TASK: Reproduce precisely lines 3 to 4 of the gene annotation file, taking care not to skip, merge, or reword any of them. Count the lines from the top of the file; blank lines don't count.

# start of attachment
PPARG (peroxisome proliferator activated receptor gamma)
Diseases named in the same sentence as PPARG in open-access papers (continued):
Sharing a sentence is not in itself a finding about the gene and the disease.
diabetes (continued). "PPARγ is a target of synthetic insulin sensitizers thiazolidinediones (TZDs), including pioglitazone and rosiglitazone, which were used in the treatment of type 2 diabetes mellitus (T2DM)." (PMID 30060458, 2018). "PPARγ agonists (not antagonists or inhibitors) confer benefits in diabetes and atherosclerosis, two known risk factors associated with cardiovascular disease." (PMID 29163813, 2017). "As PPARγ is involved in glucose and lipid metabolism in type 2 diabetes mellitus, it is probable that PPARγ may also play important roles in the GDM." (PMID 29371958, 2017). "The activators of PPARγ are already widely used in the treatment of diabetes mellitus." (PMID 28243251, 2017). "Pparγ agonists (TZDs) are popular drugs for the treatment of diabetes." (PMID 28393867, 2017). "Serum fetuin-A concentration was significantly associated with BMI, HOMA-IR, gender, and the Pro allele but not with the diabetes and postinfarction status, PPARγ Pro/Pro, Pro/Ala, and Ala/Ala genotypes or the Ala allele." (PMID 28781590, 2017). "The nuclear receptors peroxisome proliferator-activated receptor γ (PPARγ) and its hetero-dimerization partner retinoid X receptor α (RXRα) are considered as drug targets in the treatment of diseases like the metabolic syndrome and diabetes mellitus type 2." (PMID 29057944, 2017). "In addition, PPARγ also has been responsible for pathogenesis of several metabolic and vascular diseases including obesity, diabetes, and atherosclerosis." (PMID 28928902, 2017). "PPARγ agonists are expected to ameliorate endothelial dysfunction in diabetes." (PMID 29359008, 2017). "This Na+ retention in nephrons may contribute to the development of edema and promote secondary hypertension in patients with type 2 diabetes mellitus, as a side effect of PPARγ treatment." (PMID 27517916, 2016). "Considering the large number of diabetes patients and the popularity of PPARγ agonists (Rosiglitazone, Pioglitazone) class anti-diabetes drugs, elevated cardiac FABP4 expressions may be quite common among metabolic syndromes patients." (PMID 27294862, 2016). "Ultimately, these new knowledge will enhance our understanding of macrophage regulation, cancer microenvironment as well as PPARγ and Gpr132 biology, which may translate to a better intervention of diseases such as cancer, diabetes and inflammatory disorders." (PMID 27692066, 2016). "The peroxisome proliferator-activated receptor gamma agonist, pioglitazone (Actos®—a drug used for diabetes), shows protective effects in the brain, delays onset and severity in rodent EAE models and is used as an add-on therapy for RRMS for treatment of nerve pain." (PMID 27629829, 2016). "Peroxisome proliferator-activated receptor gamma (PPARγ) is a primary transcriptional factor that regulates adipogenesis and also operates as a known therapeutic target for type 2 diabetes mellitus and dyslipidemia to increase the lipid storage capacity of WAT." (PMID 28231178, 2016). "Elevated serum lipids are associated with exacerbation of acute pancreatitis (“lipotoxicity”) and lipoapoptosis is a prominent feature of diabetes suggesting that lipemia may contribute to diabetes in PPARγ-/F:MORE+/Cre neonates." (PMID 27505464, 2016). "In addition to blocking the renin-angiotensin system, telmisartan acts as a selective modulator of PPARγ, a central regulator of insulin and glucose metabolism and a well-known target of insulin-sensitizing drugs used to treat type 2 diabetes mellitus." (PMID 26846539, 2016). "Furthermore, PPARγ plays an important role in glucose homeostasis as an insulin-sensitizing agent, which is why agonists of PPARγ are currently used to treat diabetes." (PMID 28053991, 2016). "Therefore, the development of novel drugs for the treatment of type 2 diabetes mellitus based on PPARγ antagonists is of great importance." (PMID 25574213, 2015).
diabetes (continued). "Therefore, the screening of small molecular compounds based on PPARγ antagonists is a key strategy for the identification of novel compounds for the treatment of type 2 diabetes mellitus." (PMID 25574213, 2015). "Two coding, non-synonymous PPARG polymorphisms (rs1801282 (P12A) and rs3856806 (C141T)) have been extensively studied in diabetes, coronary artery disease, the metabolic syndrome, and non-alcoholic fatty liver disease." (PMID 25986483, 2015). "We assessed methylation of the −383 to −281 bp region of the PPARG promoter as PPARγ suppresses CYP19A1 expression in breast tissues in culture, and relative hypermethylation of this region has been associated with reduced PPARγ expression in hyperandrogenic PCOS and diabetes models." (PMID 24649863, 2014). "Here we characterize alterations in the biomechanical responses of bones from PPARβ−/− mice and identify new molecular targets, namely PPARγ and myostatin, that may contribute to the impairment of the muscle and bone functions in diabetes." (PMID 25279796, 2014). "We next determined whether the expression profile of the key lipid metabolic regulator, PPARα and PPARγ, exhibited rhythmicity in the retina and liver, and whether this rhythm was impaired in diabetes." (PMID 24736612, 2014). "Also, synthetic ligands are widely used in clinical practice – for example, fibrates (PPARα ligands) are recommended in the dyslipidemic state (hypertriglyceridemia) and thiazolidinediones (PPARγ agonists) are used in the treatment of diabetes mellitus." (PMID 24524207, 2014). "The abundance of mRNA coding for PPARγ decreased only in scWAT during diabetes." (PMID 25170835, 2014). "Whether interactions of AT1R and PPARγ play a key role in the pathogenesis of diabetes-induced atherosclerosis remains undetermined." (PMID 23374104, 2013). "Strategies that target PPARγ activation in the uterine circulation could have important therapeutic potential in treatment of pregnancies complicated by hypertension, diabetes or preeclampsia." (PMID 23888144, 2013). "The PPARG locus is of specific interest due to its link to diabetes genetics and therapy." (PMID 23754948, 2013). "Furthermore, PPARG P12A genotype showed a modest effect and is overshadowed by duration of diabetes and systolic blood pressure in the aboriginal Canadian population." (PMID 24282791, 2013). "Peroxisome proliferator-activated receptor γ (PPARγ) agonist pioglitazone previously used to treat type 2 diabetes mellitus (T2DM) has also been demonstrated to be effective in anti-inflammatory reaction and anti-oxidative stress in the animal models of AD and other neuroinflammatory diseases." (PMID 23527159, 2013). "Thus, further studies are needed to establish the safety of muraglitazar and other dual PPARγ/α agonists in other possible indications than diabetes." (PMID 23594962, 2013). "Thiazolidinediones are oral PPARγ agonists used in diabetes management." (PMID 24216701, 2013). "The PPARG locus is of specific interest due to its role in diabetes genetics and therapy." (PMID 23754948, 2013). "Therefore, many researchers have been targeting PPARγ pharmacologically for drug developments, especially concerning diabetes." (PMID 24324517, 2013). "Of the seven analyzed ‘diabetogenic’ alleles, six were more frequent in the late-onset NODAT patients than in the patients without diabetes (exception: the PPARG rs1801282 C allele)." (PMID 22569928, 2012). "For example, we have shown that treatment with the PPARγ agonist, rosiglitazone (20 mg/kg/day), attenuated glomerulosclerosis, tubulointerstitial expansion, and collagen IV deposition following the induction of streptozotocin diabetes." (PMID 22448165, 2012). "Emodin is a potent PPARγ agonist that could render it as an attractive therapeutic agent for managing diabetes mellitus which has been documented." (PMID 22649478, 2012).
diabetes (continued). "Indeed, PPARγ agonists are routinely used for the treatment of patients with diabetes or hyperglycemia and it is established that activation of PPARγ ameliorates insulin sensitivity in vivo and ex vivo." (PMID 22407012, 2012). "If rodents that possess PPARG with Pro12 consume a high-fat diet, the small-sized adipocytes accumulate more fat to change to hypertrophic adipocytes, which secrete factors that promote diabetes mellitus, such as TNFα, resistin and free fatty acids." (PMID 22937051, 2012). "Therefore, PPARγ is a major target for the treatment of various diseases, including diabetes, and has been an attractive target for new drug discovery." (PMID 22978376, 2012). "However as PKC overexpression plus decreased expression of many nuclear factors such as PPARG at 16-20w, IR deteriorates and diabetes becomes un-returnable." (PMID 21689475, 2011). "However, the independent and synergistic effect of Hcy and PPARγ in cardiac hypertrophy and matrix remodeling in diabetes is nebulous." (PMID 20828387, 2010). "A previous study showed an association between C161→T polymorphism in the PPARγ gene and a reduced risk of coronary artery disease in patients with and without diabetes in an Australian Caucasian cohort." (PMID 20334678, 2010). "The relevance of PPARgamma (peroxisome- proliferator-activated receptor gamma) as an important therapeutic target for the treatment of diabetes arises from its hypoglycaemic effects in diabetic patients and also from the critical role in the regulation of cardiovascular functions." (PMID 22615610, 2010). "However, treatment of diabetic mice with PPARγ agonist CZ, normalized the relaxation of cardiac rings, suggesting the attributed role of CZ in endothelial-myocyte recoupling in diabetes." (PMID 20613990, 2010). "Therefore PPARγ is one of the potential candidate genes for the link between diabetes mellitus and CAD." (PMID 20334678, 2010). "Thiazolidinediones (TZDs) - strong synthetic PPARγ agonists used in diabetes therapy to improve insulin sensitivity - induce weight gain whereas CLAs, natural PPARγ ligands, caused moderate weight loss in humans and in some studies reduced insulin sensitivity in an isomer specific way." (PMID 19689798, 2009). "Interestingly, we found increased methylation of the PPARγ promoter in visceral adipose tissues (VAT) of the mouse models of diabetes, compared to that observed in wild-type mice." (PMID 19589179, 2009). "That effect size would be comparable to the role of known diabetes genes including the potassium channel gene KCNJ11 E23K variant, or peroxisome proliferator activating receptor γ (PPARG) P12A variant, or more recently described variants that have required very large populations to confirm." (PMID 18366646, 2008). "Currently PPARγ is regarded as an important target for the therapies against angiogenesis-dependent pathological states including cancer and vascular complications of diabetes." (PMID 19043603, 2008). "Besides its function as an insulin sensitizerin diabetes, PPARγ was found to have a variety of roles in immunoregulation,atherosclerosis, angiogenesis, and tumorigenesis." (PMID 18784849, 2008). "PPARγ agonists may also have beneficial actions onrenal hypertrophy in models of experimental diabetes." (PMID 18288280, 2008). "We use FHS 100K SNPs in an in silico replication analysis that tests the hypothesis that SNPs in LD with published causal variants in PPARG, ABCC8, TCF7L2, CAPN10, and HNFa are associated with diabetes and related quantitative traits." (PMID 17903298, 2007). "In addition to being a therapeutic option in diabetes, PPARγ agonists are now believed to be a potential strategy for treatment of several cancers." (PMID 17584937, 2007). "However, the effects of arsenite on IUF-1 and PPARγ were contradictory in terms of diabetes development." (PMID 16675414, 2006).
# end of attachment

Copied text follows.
Sharing a sentence is not in itself a finding about the gene and the disease.
diabetes (continued). "PPARγ is a target of synthetic insulin sensitizers thiazolidinediones (TZDs), including pioglitazone and rosiglitazone, which were used in the treatment of type 2 diabetes mellitus (T2DM)." (PMID 30060458, 2018). "PPARγ agonists (not antagonists or inhibitors) confer benefits in diabetes and atherosclerosis, two known risk factors associated with cardiovascular disease." (PMID 29163813, 2017). "As PPARγ is involved in glucose and lipid metabolism in type 2 diabetes mellitus, it is probable that PPARγ may also play important roles in the GDM." (PMID 29371958, 2017). "The activators of PPARγ are already widely used in the treatment of diabetes mellitus." (PMID 28243251, 2017). "Pparγ agonists (TZDs) are popular drugs for the treatment of diabetes." (PMID 28393867, 2017). "Serum fetuin-A concentration was significantly associated with BMI, HOMA-IR, gender, and the Pro allele but not with the diabetes and postinfarction status, PPARγ Pro/Pro, Pro/Ala, and Ala/Ala genotypes or the Ala allele." (PMID 28781590, 2017). "The nuclear receptors peroxisome proliferator-activated receptor γ (PPARγ) and its hetero-dimerization partner retinoid X receptor α (RXRα) are considered as drug targets in the treatment of diseases like the metabolic syndrome and diabetes mellitus type 2." (PMID 29057944, 2017). "In addition, PPARγ also has been responsible for pathogenesis of several metabolic and vascular diseases including obesity, diabetes, and atherosclerosis." (PMID 28928902, 2017). "PPARγ agonists are expected to ameliorate endothelial dysfunction in diabetes." (PMID 29359008, 2017). "This Na+ retention in nephrons may contribute to the development of edema and promote secondary hypertension in patients with type 2 diabetes mellitus, as a side effect of PPARγ treatment." (PMID 27517916, 2016). "Considering the large number of diabetes patients and the popularity of PPARγ agonists (Rosiglitazone, Pioglitazone) class anti-diabetes drugs, elevated cardiac FABP4 expressions may be quite common among metabolic syndromes patients." (PMID 27294862, 2016). "Ultimately, these new knowledge will enhance our understanding of macrophage regulation, cancer microenvironment as well as PPARγ and Gpr132 biology, which may translate to a better intervention of diseases such as cancer, diabetes and inflammatory disorders." (PMID 27692066, 2016). "The peroxisome proliferator-activated receptor gamma agonist, pioglitazone (Actos®—a drug used for diabetes), shows protective effects in the brain, delays onset and severity in rodent EAE models and is used as an add-on therapy for RRMS for treatment of nerve pain." (PMID 27629829, 2016). "Peroxisome proliferator-activated receptor gamma (PPARγ) is a primary transcriptional factor that regulates adipogenesis and also operates as a known therapeutic target for type 2 diabetes mellitus and dyslipidemia to increase the lipid storage capacity of WAT." (PMID 28231178, 2016). "Elevated serum lipids are associated with exacerbation of acute pancreatitis (“lipotoxicity”) and lipoapoptosis is a prominent feature of diabetes suggesting that lipemia may contribute to diabetes in PPARγ-/F:MORE+/Cre neonates." (PMID 27505464, 2016). "In addition to blocking the renin-angiotensin system, telmisartan acts as a selective modulator of PPARγ, a central regulator of insulin and glucose metabolism and a well-known target of insulin-sensitizing drugs used to treat type 2 diabetes mellitus." (PMID 26846539, 2016). "Furthermore, PPARγ plays an important role in glucose homeostasis as an insulin-sensitizing agent, which is why agonists of PPARγ are currently used to treat diabetes." (PMID 28053991, 2016). "Therefore, the development of novel drugs for the treatment of type 2 diabetes mellitus based on PPARγ antagonists is of great importance." (PMID 25574213, 2015).